California requires that at least six months elapse between the date that a Petition for Dissolution is filed and served upon the other party before the marital relationship can be terminated. Family Code section 2339. This can occur despite the fact that all other issues (support, custody, property division, etc.) remain unresolved or unadjudicated. The remaining issues in contested cases rarely get addressed that quickly, and the average litigated divorce case takes nine months to two years to conclude. Hence, many people find themselves desiring a Judgment for Dissolution on the soonest available date, even though the rest of the case remains pending.

There are a number of reasons why people may wish to obtain an early marital status termination. Sometimes they wish to remarry and at other times the fact that the marital ties continue between the parties may itself be a source of friction where, for instance, one party is in denial that the marriage is over. Terminating status might help the parties to move on emotionally, and so to come to agreement on issues relating to the "financial" divorce.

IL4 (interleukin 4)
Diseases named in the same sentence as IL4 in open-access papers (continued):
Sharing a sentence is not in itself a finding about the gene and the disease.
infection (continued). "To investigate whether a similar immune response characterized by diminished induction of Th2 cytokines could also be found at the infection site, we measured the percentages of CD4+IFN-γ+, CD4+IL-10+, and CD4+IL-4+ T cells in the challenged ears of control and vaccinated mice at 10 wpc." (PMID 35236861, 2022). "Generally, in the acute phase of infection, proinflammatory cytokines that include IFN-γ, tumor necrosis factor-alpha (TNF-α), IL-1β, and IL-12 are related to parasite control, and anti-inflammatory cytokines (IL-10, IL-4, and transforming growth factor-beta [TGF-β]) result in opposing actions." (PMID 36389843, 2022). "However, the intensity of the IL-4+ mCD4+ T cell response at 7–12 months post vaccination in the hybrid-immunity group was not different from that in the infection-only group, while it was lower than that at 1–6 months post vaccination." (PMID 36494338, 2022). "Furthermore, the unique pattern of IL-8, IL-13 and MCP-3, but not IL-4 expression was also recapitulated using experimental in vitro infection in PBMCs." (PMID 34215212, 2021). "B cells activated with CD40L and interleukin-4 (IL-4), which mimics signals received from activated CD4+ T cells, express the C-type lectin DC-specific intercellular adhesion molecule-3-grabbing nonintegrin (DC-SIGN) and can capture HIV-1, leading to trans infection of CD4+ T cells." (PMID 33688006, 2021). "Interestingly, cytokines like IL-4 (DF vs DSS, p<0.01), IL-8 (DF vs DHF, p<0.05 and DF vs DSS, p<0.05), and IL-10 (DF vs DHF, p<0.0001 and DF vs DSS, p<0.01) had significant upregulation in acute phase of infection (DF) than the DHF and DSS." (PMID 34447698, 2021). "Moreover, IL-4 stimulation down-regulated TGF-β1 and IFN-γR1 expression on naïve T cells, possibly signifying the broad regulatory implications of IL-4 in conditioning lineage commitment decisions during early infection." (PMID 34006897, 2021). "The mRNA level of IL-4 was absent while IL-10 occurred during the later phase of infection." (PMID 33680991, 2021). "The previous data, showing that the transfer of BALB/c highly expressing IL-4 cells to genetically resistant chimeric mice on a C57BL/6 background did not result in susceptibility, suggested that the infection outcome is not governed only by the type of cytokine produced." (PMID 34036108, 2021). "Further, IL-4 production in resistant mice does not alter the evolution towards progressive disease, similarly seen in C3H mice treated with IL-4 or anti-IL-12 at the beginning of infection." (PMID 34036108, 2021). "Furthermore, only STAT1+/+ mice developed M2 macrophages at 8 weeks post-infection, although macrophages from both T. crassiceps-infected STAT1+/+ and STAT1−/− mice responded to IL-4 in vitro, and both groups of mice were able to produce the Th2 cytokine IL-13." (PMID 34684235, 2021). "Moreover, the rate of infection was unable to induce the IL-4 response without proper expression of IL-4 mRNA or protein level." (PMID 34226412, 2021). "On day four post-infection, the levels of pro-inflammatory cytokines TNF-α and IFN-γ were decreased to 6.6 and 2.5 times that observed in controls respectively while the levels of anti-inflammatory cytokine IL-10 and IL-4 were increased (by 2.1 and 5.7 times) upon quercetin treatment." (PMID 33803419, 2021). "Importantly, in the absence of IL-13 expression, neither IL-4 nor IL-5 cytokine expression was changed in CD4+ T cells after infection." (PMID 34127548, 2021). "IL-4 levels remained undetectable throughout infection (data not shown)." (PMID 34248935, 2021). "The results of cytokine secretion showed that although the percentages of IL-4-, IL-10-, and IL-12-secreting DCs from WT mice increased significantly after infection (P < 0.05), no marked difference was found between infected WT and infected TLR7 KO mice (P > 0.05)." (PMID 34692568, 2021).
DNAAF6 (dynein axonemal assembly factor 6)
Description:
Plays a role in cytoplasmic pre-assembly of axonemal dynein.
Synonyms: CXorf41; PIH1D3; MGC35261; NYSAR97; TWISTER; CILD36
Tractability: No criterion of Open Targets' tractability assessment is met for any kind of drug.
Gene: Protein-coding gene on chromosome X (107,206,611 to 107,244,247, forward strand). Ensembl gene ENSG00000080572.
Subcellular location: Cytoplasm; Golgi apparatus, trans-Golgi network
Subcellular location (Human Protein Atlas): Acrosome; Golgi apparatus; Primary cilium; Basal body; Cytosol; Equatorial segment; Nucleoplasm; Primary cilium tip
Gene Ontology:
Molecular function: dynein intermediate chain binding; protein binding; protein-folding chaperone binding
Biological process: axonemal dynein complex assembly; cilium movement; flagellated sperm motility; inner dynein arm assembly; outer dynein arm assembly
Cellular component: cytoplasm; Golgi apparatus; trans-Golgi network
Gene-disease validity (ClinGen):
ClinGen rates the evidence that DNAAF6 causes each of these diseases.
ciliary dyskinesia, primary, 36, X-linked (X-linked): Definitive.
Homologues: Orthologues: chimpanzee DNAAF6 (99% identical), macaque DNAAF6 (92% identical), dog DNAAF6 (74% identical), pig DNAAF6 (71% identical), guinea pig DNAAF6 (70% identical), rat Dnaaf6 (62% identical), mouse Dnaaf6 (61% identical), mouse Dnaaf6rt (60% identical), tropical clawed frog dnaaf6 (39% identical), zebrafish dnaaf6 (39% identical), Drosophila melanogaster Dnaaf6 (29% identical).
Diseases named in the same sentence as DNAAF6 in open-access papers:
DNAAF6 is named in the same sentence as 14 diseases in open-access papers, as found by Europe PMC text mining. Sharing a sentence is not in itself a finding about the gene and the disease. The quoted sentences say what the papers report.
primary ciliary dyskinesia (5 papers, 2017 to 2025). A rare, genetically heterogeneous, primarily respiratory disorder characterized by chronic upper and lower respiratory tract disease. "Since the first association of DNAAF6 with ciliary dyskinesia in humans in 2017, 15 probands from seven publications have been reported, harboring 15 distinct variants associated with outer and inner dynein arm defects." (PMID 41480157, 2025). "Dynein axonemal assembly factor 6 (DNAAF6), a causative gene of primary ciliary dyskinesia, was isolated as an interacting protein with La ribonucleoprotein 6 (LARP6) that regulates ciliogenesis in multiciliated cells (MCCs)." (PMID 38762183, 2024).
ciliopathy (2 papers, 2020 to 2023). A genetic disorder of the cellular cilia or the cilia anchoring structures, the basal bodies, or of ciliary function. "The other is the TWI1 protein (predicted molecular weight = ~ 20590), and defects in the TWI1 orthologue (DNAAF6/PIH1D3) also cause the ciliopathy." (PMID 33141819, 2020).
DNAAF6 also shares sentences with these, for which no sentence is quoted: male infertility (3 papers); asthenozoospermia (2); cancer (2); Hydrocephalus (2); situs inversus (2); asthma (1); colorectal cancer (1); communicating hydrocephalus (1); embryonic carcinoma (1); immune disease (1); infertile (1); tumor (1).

However, terminating marital status has some important legal and economic consequences and should be considered carefully. In order to obtain derivative Social Security benefits based upon the other spouse's employment, federal law requires the marriage be of at least ten years duration - counted from the date of marriage to the actual termination date for marital status. Once the marriage itself is dissolved, the time for becoming eligible for social security benefits ceases to run. It is inadvisable therefor to seek or to agree to an early termination of marital status if it has the effect of terminating the marriage earlier than the 10 year mark. Social Security benefits are not an asset that can be divided by state courts in divorce, and it costs the working spouse absolutely nothing to allow the other to spouse to perfect his or her interest in these benefits.